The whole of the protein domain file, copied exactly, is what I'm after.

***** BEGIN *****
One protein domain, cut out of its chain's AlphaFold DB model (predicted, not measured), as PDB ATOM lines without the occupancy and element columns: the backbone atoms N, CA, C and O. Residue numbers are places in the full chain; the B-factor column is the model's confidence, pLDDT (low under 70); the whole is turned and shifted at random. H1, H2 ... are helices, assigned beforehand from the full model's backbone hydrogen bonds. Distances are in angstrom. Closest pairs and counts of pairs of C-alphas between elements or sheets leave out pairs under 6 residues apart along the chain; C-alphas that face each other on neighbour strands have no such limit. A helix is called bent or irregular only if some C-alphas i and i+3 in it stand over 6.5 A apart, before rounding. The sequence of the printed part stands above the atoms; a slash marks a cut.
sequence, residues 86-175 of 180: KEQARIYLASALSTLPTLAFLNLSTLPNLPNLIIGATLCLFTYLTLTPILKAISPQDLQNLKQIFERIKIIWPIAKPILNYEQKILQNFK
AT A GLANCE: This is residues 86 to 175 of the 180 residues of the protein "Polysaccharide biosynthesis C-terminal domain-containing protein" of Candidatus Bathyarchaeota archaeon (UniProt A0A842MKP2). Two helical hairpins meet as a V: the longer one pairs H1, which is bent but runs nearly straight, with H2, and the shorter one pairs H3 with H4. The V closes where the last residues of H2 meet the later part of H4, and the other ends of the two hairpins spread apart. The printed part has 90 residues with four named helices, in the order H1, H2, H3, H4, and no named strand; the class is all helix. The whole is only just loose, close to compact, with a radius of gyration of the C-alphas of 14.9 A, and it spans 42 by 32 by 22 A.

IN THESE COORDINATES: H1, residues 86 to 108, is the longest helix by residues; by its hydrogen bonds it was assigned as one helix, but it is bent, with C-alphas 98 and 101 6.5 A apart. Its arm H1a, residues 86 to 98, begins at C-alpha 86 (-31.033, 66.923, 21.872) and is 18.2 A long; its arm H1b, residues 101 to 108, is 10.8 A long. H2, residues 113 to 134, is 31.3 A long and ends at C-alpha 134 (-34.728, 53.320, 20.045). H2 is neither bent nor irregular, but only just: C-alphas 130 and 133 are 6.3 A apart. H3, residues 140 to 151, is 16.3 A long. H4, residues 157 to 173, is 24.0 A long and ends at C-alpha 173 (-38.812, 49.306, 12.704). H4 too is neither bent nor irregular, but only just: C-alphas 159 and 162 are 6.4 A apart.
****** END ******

One protein domain, cut out of its chain's AlphaFold DB model (predicted, not measured), as PDB ATOM lines without the occupancy and element columns: the backbone atoms N, CA, C and O. Residue numbers are places in the full chain; the B-factor column is the model's confidence, pLDDT (low under 70); the whole is turned and shifted at random. H1, H2 ... are helices, assigned beforehand from the full model's backbone hydrogen bonds. Distances are in angstrom. Closest pairs and counts of pairs of C-alphas between elements or sheets leave out pairs under 6 residues apart along the chain; C-alphas that face each other on neighbour strands have no such limit. A helix is called bent or irregular only if some C-alphas i and i+3 in it stand over 6.5 A apart, before rounding. The sequence of the printed part stands above the atoms; a slash marks a cut.
sequence, residues 86-175 of 180: KEQARIYLASALSTLPTLAFLNLSTLPNLPNLIIGATLCLFTYLTLTPILKAISPQDLQNLKQIFERIKIIWPIAKPILNYEQKILQNFK
AT A GLANCE: This is residues 86 to 175 of the 180 residues of the protein "Polysaccharide biosynthesis C-terminal domain-containing protein" of Candidatus Bathyarchaeota archaeon (UniProt A0A842MKP2). Two helical hairpins meet as a V: the longer one pairs H1, which is bent but runs nearly straight, with H2, and the shorter one pairs H3 with H4. The V closes where the last residues of H2 meet the later part of H4, and the other ends of the two hairpins spread apart. The printed part has 90 residues with four named helices, in the order H1, H2, H3, H4, and no named strand; the class is all helix. The whole is only just loose, close to compact, with a radius of gyration of the C-alphas of 14.9 A, and it spans 42 by 32 by 22 A.

IN THESE COORDINATES: H1, residues 86 to 108, is the longest helix by residues; by its hydrogen bonds it was assigned as one helix, but it is bent, with C-alphas 98 and 101 6.5 A apart. Its arm H1a, residues 86 to 98, begins at C-alpha 86 (-31.033, 66.923, 21.872) and is 18.2 A long; its arm H1b, residues 101 to 108, is 10.8 A long. H2, residues 113 to 134, is 31.3 A long and ends at C-alpha 134 (-34.728, 53.320, 20.045). H2 is neither bent nor irregular, but only just: C-alphas 130 and 133 are 6.3 A apart. H3, residues 140 to 151, is 16.3 A long. H4, residues 157 to 173, is 24.0 A long and ends at C-alpha 173 (-38.812, 49.306, 12.704). H4 too is neither bent nor irregular, but only just: C-alphas 159 and 162 are 6.4 A apart.